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A Superintendent earns $18,000 a year — by choice


A Superintendent earns $18,000 a year — by choice

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Billy Joe Ferguson, superintendent of Carroll County School District.
Alexandra Watts

Carroll County School District is six years out of a near bankruptcy — all thanks to the superintendent’s help. MPB’s Alexandra Watts reports on what one man gave up for his school district to survive.

As Superintendent Billy Joe Ferguson walks around JZ George High School in North Carrollton, he has kind words for everyone — from the senior who is doing a work-study program in the library to the sophomore softball player.

The district’s middle school is also housed on the high school campus in a mobile building.

Carroll County School District has around 1,000 students. According to U.S. News and World Report, 85 percent of students are economically disadvantaged which means they are eligible for free and reduced lunch.

The same report finds only 15 percent of the students proficient in mathematics. Ferguson is hoping to hire a math teacher who can help students, but a lack of funds and lower teacher salaries has made that difficult.

Money for more teachers is not the only problem the district has run into, nor is it a new one.

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About six years ago, when Billy Joe Ferguson returned to the district as superintendent for the second time, he was shocked to find the district only had $40,000 in reserve.

The school district was on the verge of bankruptcy.

“I really felt like we were going to be taken over,” Ferguson admits. “If you don’t have enough money, see if you go bankrupt, I thought the state was going to come and take us over.”

As superintendent,.Ferguson’s salary as superintendent was over $80,000. To save the district money, Ferguson decided to retire. To help pay his salary, the district would pay him 25 percent of his salary on top of him drawing from retirement.

“We were on our last straw at that time,” Ferguson recalls. “I saw a way of gaining a good bit of money in our local treasuries by me retiring which saved the school district, in my estimation, of being closed.”

Ferguson now earns $18,000 a year from the district — and it’s all by choice.

Ferguson didn’t give up his salary for attention. He will talk about his pay cut when asked, but also talks about how the district got to that point.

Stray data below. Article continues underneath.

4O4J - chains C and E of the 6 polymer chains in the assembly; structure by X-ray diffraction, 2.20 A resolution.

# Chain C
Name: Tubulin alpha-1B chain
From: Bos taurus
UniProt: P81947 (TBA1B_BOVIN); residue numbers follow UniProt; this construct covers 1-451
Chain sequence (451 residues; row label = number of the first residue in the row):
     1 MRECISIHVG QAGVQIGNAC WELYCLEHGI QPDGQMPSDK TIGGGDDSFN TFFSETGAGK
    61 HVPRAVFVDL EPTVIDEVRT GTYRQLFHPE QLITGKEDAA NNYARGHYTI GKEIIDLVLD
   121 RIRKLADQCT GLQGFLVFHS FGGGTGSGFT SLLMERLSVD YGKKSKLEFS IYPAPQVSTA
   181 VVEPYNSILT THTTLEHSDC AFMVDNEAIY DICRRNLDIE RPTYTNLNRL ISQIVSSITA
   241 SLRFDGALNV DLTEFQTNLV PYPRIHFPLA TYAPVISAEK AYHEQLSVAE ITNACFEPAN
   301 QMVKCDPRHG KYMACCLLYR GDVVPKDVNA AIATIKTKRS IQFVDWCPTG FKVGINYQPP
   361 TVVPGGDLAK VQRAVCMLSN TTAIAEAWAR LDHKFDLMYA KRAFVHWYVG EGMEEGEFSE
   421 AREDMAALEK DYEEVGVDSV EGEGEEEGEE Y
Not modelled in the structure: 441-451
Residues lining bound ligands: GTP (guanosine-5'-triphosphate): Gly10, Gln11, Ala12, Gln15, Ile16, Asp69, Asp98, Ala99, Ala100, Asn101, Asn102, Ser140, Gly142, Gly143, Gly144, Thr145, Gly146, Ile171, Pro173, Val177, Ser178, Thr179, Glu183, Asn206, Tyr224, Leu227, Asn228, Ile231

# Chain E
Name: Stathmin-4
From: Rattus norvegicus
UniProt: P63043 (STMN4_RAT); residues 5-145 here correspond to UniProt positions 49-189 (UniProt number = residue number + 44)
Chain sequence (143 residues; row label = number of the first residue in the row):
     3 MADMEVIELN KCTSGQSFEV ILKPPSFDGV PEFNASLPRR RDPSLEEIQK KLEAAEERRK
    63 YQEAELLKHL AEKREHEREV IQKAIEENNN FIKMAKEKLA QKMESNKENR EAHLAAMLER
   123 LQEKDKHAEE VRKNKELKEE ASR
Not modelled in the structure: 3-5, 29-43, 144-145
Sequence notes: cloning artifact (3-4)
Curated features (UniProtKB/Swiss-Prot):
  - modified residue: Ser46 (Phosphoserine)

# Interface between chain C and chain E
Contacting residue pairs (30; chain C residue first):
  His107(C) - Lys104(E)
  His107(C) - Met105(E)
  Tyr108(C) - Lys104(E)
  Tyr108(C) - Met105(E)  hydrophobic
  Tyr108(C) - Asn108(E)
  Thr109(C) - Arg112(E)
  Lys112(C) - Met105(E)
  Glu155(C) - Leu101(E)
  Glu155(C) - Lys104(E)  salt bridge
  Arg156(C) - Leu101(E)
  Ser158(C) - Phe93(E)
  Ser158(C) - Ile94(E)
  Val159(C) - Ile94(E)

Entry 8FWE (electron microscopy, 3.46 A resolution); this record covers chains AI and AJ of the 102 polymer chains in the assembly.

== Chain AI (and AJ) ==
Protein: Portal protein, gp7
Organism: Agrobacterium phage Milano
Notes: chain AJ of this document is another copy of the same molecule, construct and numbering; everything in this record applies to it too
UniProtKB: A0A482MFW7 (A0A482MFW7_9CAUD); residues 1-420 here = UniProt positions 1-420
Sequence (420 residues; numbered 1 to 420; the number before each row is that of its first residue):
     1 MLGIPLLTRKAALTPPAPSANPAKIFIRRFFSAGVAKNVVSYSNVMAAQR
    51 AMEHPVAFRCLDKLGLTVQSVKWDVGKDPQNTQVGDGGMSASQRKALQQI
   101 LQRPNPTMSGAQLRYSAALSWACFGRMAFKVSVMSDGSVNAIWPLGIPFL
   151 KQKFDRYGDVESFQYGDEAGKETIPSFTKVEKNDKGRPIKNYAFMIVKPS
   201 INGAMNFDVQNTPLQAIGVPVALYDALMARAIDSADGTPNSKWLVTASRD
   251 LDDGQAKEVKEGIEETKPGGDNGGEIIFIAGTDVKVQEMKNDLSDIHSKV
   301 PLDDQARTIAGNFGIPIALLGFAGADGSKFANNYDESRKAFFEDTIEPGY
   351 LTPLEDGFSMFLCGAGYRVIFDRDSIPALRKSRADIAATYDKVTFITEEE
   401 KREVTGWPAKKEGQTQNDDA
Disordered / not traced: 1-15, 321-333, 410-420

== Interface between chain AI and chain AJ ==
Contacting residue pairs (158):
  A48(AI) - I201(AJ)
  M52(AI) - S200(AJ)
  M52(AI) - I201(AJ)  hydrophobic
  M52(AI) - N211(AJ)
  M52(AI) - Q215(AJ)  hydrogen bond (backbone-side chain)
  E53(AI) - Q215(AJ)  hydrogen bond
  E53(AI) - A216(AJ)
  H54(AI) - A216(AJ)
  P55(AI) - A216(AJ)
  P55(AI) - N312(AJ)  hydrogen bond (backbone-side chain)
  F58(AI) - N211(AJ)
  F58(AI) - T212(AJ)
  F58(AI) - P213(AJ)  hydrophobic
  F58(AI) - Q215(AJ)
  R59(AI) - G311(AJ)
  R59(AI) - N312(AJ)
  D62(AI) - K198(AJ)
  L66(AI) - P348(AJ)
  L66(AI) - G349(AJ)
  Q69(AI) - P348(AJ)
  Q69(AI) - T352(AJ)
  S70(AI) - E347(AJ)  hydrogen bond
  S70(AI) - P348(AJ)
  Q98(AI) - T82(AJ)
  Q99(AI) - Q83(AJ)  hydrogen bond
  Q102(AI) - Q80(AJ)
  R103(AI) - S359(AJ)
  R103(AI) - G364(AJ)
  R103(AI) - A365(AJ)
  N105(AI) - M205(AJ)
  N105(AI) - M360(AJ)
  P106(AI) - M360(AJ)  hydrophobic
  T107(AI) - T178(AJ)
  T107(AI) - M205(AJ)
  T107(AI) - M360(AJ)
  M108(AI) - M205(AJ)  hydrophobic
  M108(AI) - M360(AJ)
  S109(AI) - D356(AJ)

“People forgot about our children. Our children should have been our priority to start with,” he said.

Assistant superintendent Rana Mitchell says part of the district’s money problems stems from a lack of full funding from the state.

“Every year that we are not fully funded by the state, we just kind of dig into a deeper hole that I feel like we’re trying to dig out of,” she said.

According to The Parents’ Campaign Research and Education Fund and the Mississippi Department of Education, the Carroll County School District has been underfunded by more than $4.7 million dollars since 2009.

Twenty-five percent of the district’s funding comes from the local tax base, but Mitchell said talk of raising taxes to help shore up the budget has caused a divide in the community.

“There is an understanding that to fund educational locally, local taxes must go up. Certain people feel a certain way about that. If we were fully funded by the state, local taxes wouldn’t have to be raised.”

State representative Kevin Horan represents parts of Carroll County and said funding issues like this are common throughout the state.

“It’s a sad day when not only Mr. Ferguson but also other individuals in education have to come out of their pocket to take care of the children,” Horan said. “The state can only do so much — we can only appropriate so much, but also, you have to look at the local level.”

Kemeya Richardson’s middle school classes have been the beneficiary of funds from Ferguson’s reduced salary. She teaches various courses relating to technology.

Like Ferguson, she too has made sacrifices. Richardson is from Cleveland, which is about 70 miles each way and drives the distance each morning and afternoon.

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“I was able to get textbooks and to do educational field trips from him taking a pay cut,” she said. “Honestly. Because, if he didn't there wouldn’t be a budget for that.”

Middle schooler Amy Mitchell is the group’s secretary and is learning more about the technology she already loves.

“I have like 15 electronics…maybe,” Mitchell said. “I like different games to see what it’s like about, and when I get bored of them, I get new games.”

The school has also been able to get wifi access for classrooms. Ferguson said parents were also concerned over safety, and the high school was able to put security in place.

He said having the extra money has made a huge difference.

“When you add that much money to a pot, it allows you a little more wiggle room,” he said. “You don’t have to worry about cutting ten people or something like that.”

As Ferguson stands outside, a fleet of school buses has turned the parking lot yellow. His pay cut has allowed for bus drivers to keep their jobs with the district.

Ferguson has a long history with schools in Carroll County.

“I know a lot of the kids' faces because I know their brothers and sister. In fact, I probably taught their parents and grandparents.”

And although he has done a lot, he still wants to do more.

“It’s just like with Patrick Henry [sic]. You know he said, ’I only regret I have one life to give for my country?’ Well, my only regret is that I only have one salary to give to my school district.”

Alexandra Watts is a corps member with Report for America, an initiative of The GroundTruth Project.